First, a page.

• Provide additional mechanisms or standing ways for undergraduate students to provide input on how we can best support their learning.
  • Regular reminders from unit heads to contact students who appear to be disengaging from the remote classroom (stopped doing work, e.g.).
  • Better connection of faculty to advisors. More College communication about the ways that EASE reports can help student success as well as help MSU know how students are doing in a more holistic sense (e.g., instructors might be the first MSU ‘authority’ to realize something is going on in a student’s life).
  • Promote a “creativity across the curriculum” approach, using creative assignments to help students stay engaged and motivated; staying motivated will be key to student success.
  • College-wide collections of resources for students that instructors/departments can share, including best tips for remote learning, tips for staying motivated, discussions of doing academic work during traumatic world events, self-care tips, etc.
  • Start teaching communities made up of instructors that teach related topics in different departments/units (e.g. the early modernists in CAL). Maintain a repository of information/materials that can be used across disciplines.
  • Encourage instructors, and provide resources for, remote learning activities that require students to do something away from the screen and report back (again, promoting well-being and motivation/success in students)
  • Generate a model of arts & humanities-based online pedagogy.

For Graduate Students

Our guiding values in graduate education are to take care of students, help them fulfill their learning goals, and to maximize their opportunities as best we can while they are with us. We put these goals into action at three levels of priority, recognizing that we are the source of graduate student income and benefits, we:

  • Aim to meet their most immediate basic needs,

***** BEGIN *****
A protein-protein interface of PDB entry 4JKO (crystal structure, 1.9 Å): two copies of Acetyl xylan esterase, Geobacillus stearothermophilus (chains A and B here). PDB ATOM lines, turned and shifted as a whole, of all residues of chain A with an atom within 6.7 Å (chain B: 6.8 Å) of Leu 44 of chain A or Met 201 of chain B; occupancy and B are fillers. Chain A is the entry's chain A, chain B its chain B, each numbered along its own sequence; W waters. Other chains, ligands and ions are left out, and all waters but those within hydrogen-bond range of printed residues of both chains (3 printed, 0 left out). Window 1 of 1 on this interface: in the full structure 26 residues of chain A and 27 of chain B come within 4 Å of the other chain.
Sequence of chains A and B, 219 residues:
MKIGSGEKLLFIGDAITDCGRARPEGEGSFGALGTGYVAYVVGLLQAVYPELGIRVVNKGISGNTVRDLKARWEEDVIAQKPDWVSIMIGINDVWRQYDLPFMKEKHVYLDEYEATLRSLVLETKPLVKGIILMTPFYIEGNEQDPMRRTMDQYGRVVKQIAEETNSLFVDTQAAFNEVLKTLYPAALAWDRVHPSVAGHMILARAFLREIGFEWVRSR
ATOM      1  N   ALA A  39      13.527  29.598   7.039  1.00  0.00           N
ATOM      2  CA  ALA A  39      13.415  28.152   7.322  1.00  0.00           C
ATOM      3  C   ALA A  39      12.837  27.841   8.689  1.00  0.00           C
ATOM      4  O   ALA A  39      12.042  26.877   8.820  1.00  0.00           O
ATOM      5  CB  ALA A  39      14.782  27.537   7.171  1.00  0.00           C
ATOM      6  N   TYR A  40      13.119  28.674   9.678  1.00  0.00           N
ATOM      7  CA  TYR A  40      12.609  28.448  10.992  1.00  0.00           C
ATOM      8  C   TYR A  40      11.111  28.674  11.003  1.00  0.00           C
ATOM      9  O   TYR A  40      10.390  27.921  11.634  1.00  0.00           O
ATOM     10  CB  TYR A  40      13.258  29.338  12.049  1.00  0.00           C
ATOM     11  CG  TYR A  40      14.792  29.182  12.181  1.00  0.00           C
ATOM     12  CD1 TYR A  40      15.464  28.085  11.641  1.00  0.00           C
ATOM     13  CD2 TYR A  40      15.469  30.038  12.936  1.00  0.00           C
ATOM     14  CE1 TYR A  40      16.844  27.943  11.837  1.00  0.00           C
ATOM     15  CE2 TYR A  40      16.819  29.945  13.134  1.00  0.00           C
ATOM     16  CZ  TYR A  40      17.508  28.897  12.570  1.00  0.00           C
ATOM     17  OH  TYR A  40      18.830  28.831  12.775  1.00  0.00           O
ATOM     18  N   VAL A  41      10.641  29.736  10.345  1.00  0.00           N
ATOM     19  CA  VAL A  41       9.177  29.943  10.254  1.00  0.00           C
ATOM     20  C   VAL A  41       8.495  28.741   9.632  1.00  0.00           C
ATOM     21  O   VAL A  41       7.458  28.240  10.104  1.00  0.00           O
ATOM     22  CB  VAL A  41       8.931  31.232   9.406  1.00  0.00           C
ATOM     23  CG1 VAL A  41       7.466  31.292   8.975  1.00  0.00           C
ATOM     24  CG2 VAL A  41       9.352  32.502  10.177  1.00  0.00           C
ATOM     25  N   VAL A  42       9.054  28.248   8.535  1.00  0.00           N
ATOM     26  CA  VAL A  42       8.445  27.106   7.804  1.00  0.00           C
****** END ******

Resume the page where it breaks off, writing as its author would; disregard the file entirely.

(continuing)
• Increase the availability of advisors and advising leadership to students. Both formal and informal mentors needed to participate. More individual “check-in” meetings need to be scheduled to keep graduate students connected.
    • Increase contact with students, particularly new graduate students to break down policies and procedures for students into more user-friendly language
    • Effectively refer students to resources such as CAPS, OFA, etc.
    • Move TA/class assignments to online in order to accommodate health and living concerns.
    • Incorporate graduate-student input in developing best practices/protocols for engaging one another in campus spaces.
    • Review potential use of graduate travel money fund for COVID-19 situations.
  • Seek to minimize obstacles that our current circumstances have put in their way and that hinder their learning plans.
    • Grad seminars have to accommodate students participating only online. This may also include international students who are participating in online instruction from different time zones.
    • Due to disruptions, extensions of degree-completion timelines may be granted. Units/CAL need to effectively assess and accommodate.
    • Provide guidance and mentorship for students who need to alter their thesis and dissertation research due to travel and other COVID-19 related restrictions.
  • Aim to supplement their experience, wherever we can, to make up for lost opportunities.
    • Regular Zoom brown bags for graduate students to present their work to Department or to invite in outside scholars.
    • Provide structure for peer support through virtual reading and writing groups.
    • More deeply integrate professional development for careers outside of academia.